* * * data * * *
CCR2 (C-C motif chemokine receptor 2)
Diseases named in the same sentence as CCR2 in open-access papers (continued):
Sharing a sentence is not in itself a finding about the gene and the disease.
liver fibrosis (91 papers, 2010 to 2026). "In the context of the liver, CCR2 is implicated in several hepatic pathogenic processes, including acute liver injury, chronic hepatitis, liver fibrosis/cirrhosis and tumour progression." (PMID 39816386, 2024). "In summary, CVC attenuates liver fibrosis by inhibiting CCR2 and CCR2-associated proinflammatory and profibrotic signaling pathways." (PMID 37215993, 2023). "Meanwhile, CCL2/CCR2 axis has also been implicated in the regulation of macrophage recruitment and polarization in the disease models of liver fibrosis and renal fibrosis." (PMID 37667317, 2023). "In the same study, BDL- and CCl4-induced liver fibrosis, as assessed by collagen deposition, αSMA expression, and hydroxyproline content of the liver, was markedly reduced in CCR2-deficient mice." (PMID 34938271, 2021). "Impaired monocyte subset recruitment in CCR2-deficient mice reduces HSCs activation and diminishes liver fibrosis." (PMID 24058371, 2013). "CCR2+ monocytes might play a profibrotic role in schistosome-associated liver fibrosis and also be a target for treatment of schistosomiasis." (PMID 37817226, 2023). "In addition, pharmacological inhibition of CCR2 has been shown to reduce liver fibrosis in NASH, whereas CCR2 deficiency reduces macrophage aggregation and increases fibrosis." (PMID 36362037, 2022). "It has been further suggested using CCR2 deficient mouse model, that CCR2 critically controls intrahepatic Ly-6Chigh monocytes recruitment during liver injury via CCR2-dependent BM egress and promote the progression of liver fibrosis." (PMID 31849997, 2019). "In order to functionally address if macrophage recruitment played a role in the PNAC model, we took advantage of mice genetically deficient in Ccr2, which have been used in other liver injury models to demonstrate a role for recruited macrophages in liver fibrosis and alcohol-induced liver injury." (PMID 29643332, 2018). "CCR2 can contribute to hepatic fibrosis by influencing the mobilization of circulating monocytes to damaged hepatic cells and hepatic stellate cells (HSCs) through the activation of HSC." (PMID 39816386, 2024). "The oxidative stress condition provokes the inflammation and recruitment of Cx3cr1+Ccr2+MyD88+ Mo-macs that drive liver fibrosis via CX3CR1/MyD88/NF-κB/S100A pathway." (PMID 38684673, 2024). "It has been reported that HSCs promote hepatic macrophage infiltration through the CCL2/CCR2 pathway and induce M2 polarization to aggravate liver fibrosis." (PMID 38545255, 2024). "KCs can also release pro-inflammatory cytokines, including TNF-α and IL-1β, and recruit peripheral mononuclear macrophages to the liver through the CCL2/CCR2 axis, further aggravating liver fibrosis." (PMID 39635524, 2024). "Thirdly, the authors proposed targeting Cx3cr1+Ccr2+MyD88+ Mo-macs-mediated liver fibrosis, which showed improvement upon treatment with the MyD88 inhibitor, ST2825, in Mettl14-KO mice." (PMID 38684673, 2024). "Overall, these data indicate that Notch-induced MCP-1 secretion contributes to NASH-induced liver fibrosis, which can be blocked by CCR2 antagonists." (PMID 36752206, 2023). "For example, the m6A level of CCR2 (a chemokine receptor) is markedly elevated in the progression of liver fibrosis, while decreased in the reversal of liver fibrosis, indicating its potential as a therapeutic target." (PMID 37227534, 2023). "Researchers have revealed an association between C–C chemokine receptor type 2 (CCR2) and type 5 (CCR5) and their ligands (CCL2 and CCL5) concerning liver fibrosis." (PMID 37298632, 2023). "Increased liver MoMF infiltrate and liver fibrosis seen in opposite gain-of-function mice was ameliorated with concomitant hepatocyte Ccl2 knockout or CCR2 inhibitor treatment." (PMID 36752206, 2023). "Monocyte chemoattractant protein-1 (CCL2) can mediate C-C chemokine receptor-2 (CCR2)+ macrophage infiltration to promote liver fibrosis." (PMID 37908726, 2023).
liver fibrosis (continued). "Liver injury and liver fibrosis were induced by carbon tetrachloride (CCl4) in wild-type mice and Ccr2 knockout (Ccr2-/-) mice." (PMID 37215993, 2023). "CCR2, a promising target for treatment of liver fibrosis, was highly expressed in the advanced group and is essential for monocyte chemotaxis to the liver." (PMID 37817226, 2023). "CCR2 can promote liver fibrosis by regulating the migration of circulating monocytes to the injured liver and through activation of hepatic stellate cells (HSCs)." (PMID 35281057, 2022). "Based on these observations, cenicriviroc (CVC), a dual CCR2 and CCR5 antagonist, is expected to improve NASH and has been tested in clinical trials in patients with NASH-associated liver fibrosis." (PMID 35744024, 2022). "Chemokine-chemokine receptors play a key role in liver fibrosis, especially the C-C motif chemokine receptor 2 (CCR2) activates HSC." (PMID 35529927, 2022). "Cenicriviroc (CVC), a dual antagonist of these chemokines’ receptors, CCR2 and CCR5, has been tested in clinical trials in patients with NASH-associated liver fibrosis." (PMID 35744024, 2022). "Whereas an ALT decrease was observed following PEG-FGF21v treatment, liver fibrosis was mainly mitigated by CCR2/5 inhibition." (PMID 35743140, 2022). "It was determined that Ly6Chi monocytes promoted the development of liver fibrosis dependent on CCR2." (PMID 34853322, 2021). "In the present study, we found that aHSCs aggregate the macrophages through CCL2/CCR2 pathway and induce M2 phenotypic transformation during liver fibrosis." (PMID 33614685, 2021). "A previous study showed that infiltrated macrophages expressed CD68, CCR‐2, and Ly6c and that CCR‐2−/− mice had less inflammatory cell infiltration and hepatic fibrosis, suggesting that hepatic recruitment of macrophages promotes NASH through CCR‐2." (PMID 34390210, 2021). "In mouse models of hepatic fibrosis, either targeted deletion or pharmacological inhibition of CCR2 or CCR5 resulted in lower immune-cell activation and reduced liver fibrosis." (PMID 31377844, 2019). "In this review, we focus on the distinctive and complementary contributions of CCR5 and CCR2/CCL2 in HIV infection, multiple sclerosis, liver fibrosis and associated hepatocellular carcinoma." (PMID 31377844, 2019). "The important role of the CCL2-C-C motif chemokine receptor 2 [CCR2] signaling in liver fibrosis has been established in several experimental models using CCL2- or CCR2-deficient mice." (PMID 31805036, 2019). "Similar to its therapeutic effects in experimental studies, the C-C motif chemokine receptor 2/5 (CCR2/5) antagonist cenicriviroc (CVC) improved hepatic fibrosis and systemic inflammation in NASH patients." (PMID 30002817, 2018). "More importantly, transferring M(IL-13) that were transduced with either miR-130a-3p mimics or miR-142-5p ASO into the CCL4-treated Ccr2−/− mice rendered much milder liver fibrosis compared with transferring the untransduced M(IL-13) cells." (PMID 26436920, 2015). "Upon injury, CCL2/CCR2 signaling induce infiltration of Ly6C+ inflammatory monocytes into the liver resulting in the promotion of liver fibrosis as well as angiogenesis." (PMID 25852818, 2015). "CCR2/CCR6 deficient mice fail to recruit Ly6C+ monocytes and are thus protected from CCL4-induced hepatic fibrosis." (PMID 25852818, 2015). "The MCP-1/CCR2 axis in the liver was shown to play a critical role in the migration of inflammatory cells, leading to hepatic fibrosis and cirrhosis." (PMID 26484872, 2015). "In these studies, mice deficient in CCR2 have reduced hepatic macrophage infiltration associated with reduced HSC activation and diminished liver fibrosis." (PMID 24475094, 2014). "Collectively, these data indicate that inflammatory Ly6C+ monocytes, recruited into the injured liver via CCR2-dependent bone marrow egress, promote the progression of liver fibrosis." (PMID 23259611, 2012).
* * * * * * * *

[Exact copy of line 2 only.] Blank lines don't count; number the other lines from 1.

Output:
Diseases named in the same sentence as CCR2 in open-access papers (continued):